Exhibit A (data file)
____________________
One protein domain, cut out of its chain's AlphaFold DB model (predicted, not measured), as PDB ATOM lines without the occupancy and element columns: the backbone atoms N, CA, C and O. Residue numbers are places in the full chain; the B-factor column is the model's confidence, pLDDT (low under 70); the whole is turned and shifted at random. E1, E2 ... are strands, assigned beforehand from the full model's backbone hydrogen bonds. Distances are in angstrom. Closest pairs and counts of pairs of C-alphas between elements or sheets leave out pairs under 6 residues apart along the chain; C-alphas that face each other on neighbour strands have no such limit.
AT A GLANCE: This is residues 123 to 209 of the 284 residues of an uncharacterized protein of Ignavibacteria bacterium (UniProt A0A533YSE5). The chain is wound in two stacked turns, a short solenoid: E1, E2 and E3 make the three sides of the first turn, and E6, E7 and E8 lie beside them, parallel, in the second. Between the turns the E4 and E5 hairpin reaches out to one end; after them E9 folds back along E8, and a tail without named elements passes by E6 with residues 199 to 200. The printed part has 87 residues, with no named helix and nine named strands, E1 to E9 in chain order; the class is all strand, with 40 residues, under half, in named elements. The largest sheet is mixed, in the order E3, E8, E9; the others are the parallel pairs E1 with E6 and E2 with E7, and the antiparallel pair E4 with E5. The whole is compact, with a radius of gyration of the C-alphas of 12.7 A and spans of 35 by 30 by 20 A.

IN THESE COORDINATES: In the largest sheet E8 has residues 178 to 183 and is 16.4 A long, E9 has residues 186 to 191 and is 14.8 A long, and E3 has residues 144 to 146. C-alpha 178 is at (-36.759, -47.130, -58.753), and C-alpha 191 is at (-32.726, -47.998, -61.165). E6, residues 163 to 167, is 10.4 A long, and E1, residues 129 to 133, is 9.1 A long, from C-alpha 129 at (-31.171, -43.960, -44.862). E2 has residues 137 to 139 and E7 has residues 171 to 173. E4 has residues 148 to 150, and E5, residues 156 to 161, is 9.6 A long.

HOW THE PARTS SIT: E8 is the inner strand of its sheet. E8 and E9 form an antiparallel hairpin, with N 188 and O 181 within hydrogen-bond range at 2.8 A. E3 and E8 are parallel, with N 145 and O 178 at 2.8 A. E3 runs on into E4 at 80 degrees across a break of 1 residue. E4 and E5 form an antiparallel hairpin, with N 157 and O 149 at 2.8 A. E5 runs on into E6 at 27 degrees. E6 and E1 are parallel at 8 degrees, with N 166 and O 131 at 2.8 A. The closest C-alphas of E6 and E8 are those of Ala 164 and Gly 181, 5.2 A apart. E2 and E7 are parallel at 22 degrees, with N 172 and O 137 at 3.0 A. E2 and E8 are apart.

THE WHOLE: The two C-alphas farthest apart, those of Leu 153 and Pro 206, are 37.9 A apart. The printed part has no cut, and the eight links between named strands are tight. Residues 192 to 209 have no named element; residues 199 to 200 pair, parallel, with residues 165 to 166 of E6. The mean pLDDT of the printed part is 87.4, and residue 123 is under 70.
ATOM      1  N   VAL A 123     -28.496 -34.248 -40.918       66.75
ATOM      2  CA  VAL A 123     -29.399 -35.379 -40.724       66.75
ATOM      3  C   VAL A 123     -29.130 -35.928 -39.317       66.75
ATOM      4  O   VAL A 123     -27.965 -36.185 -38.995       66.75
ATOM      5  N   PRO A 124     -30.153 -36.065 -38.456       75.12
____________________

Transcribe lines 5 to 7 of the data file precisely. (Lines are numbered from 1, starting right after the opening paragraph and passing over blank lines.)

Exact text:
ATOM      1  N   VAL A 123     -28.496 -34.248 -40.918       66.75
ATOM      2  CA  VAL A 123     -29.399 -35.379 -40.724       66.75
ATOM      3  C   VAL A 123     -29.130 -35.928 -39.317       66.75